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World Views
4:37 pm
Fri November 14, 2014

Neustadt Prize Winner Reflects On The Civil War That Shaped Him

Mia Couto
maique martens Flickr

Today Mia Couto is the 2014 recipient of the Neustadt International Prize for Literature, but had it not been for the events surrounding The Mozambican Civil War in 1977, he might never have become a writer.

In 1972 he was studying biology and planning to become a doctor. At the same time he belonged to FRELIMO, The Mozambique Liberation Front which, at the time, was pushing for independence from Portugal.

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World Views
4:30 pm
Fri November 14, 2014

World Views: November 14, 2014

Rebecca Cruise talks with Joshua Landis about air strikes against the Islamic State, and how Syria’s neighbors are affected by millions of refugees.

Later, Suzette Grillot's recent interview with the 2014 Neustadt Prize for International Literature winner Mia Couto. Shortly after the country’s independence from Portugal, the Mozambique Liberation Front asked him to suspend his medical studies and work as a journalist.

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World Views
4:25 pm
Fri November 7, 2014

"Wir Sind Ein Volk": The Fall Of The Berlin Wall And What It Means 25 Years Later

Will Palmer Flickr Creative Commons

On November 9, 1989, the Berlin Wall fell, surprising not only Germans but people across the world. There were certain signs that change was occurring, but few, if any, predicted the speed at which change, in the form of re-unification, would come to Germany.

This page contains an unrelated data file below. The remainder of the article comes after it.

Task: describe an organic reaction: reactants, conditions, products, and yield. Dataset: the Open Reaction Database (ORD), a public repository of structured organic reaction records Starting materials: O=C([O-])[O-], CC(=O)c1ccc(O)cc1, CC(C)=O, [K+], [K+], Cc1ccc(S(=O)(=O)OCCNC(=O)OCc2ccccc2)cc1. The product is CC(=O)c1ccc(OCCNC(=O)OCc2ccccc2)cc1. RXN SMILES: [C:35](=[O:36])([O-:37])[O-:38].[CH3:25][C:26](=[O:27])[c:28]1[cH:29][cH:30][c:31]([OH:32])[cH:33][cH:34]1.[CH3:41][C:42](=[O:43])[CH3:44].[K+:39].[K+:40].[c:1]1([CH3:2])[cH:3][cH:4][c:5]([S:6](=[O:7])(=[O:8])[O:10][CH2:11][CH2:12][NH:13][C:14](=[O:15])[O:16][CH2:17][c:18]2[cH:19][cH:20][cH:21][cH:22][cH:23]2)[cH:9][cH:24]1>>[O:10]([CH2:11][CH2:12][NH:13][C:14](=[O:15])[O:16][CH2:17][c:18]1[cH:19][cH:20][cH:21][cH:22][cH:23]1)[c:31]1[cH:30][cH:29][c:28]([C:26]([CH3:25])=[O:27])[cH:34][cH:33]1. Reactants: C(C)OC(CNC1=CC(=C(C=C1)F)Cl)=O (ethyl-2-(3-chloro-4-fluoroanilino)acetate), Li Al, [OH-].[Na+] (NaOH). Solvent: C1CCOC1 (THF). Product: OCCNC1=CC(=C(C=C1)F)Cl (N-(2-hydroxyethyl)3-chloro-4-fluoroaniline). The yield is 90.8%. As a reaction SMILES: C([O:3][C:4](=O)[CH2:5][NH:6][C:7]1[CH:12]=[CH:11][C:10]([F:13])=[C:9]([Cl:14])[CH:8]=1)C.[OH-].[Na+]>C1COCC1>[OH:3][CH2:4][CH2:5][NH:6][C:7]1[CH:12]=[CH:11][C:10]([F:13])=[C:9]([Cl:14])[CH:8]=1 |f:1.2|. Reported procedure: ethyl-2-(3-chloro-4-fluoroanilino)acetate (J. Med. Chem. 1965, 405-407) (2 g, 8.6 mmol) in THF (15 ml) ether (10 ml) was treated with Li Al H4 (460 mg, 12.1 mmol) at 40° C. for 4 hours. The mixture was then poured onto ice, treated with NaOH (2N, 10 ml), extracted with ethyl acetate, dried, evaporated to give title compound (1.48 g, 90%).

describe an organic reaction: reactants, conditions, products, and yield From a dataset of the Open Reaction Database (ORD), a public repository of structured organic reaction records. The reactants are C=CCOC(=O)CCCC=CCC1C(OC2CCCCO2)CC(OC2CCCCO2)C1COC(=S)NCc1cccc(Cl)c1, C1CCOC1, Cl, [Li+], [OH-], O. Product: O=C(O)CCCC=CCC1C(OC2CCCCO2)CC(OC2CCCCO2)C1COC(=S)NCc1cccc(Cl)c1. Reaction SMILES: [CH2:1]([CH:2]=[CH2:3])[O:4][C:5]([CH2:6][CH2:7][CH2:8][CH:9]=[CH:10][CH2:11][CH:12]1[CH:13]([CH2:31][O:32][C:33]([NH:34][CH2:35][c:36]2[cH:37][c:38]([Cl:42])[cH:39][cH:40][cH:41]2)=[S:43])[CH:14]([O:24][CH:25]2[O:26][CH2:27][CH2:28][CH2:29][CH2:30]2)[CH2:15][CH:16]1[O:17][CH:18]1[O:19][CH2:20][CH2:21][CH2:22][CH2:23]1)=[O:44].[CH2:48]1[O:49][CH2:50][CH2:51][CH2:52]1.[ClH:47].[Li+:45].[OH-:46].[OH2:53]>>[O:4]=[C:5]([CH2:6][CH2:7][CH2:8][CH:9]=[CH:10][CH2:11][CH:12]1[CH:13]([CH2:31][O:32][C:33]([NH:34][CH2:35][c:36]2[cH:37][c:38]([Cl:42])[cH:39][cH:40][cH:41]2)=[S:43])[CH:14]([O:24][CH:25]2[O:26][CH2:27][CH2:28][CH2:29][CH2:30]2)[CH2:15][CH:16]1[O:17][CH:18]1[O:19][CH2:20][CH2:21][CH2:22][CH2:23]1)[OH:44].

University of Oklahoma Professor of Political Science and International and Area Studies, Mitchell Smith was a graduate student doing field research in Germany during the spring of 1989. During a visit to Berlin that April, he saw small signs of change, but nothing that suggested the monumental shift that would occur.

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World Views
4:42 pm
Fri October 31, 2014

Oklahoma City University Professors Hope for An Increase In Interfaith Understanding

Alexanyan

Today Imad Enchassi is an Assistant Professor of Islamic Studies at Oklahoma City University and the founder and Imam of the Islamic Society of Greater Oklahoma City (ISGOC), but his childhood as a refugee compelled him to devote his life to helping other refugees and promoting understanding between people of different faiths.